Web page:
Carrying capacityA relatively constant population size maintained in a specific habitat often considered to result from a balance between biotic potential and environmental resistance. A variety of fields, such as range management or parks management, use carrying capacity for specific management activities. Human activities in sanitation and expanding agricultural production have elevated the human carrying capacity; in contrast, exploitation of natural resources and pollution will lower the human carrying capacity.
Channelization of stream bedsThe conversion of a natural stream into a diked channel that has greatly reduced biological quality. This activity is often counterintuitive in that the objective of flood control becomes more difficult during severe floods.
ChemoautotrophsOrganisms that use chemical energy to support the synthesis of organic compounds using inorganic materials. See vent communities.
Chronic biological impactsChemical influences on biological systems caused by low-level, long term exposure. These impacts are potentially not detected for some time. Clinical detection of cancer triggered by exposure to one or more chemicals (e.g., mutagenic pollutants) is potentially delayed for years if not decades. It is easier to detect high level short term exposures, acute biological impacts.
Clear cutting of forestsThe harvest of all trees from a block of forest. This often results in a regeneration system that favors a single species stand of uniform age trees. Large clear cuts reduce the ability of forests to support wildlife and result in increased erosional loss of forest soil. Compare with selective cutting of forests.
Climax communityThe steady state, end stage of autotrophic succession.
Community (ecological community)An assemblage of interacting populations found in a specific location or habitat. The distinctive ways that plants and animals interact with each other and the physical environment result in different communities across the surface of the earth. Biomes represent groups of similar communities found in distinctive climates and containing similar dominant plants and animals. We can also refer to vent communities on the floor of the ocean dependent upon chemoautotrophic microorganisms or communities dominated by decomposers such as soil communities.
Compensation levelThe specific depth in the upper layers of water where photosynthesis is equal to respiration. Measurements to determine the compensation level must combine night and day. The compensation level is the floor of the euphotic zone.
Contact (skin) biocideA pesticide or herbicide that is effective on direct contact with the skin. Human contact biocides are fat soluble. Contrast with assimilation biocide.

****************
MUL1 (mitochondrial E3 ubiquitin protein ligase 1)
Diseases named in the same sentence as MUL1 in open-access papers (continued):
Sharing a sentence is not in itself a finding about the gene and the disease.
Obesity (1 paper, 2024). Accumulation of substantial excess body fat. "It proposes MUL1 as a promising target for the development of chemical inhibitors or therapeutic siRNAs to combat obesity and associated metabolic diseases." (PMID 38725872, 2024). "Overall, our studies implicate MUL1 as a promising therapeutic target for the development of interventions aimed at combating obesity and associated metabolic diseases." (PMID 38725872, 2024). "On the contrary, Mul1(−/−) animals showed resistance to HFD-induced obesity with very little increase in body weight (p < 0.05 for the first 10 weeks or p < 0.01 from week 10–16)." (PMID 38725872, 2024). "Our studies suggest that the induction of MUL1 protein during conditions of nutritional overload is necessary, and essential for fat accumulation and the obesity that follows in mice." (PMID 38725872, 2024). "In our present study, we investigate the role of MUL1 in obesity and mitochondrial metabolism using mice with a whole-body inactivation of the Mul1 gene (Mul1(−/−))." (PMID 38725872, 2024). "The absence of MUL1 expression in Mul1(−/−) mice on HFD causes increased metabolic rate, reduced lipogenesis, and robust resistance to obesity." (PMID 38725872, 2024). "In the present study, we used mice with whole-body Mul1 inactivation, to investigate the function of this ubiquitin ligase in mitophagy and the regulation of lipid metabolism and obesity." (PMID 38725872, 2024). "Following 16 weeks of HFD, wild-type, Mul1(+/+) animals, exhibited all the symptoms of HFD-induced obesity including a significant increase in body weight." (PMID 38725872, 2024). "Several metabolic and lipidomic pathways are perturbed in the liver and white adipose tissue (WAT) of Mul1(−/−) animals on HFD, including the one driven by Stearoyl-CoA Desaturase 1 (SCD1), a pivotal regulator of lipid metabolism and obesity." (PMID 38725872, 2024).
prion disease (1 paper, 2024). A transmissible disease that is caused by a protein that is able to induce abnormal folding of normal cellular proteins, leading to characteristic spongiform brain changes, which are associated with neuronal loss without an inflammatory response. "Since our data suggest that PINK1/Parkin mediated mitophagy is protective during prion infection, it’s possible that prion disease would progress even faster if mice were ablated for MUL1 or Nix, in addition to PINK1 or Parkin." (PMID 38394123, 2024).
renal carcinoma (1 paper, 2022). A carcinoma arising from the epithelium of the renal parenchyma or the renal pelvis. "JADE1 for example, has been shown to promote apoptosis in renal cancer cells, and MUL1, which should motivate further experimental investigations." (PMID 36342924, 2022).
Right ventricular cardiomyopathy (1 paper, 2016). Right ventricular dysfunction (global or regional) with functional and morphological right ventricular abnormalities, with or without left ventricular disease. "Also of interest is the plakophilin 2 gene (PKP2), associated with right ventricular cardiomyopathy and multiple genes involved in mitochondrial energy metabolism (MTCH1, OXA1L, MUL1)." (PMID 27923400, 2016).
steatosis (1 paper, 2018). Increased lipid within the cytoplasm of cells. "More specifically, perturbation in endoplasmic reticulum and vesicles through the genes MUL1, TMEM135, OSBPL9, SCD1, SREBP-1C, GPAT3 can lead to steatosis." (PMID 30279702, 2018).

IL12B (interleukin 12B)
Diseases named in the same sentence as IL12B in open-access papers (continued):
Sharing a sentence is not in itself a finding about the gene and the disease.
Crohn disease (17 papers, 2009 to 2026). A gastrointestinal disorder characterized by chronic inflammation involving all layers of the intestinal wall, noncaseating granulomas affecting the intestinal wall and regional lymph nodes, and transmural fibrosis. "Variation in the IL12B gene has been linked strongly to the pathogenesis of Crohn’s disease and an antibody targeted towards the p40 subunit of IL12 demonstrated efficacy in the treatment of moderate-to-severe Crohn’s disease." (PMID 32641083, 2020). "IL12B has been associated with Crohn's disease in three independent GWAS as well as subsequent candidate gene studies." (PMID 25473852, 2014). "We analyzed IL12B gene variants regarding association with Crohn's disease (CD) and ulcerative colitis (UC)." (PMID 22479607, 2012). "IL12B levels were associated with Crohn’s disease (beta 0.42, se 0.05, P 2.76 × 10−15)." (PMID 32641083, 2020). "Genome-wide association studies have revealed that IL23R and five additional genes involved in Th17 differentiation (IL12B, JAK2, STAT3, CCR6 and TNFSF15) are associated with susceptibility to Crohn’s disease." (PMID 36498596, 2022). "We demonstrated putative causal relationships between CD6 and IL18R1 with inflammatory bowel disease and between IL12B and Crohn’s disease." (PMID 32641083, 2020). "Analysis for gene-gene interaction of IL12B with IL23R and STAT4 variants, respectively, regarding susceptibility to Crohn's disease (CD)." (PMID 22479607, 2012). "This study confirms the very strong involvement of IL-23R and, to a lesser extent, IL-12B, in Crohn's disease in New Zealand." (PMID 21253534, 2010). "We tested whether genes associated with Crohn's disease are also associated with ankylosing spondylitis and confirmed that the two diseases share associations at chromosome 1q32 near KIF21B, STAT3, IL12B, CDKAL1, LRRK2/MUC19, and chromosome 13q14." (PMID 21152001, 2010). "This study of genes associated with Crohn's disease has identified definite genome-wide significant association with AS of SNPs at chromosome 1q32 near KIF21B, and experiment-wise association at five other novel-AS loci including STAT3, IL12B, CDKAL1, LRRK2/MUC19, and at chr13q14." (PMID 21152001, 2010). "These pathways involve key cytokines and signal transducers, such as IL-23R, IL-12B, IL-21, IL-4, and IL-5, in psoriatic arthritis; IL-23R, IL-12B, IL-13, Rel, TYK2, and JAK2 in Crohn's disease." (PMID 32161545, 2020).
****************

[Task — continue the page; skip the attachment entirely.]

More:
Critical populationSee Minimum viable population
Crop rotationThe planting of different crops in succession on the same land. This reduces the demand on the soil by a single crop and legumes will improve the soil nitrogen.
Cultural control of pestsThe use of techniques such as plowing, crop placement, crop rotation, crop isolation, trap crops, sanitation (e.g., disposal of crop wastes) to control weeds and pests.
DarwinismDarwinism refers to Charles Darwin's observations that natural selection describes descent with modification.
Death rate (crude)Total deaths that occur on the average to 1,000 individuals over one year. This statistical term uses a group of average individuals to represent the population rather than the average for a single individual. This "crude" calculation uses all individuals in the population (young and old, male and female).
DecompositionThe use of detritus as a energy source by decomposers. In some forest ecosystems, the release of nutrients by decomposition controls the rate of primary production.
Decreasers (range plant classification)Range plants that are nutritious, palatable and decrease under most grazing pressures. Compare with increasers and invaders.
DeforestationThe removal of forests.
Delayed toxicityToxicological impacts that occur some time after uptake. For example, pesticides picked up in the summer that result in winter mortality.
Demographic transitionThe theory that a human population decrease in birth rate will follow a decline in death rate The initial drop in the death rate results in an increase in population growth and this growth rate will decrease as the birth rate lowers. This theory often assumes the complete transition results as nations become industrialized.
DemographyThe study of the structure and function of populations. Nonprofessionals restrict this to the study of human populations.
DenitrificationA bacterial process that results in the conversion of more readily available nitrogen into nitrogen gas that goes to the atmosphere. This aspect of the nitrogen cycle, typically associated with anaerobic environments, effectively moves nitrogen the opposite direction of nitrogen fixation.
DensityThe average number of individuals in a population per unit area.
DesertificationThe formation of deserts as a result of poor land use (e.g., overgrazing, deforestation, overcultivation) or climate change. Desertification often occurs in areas next to existing deserts.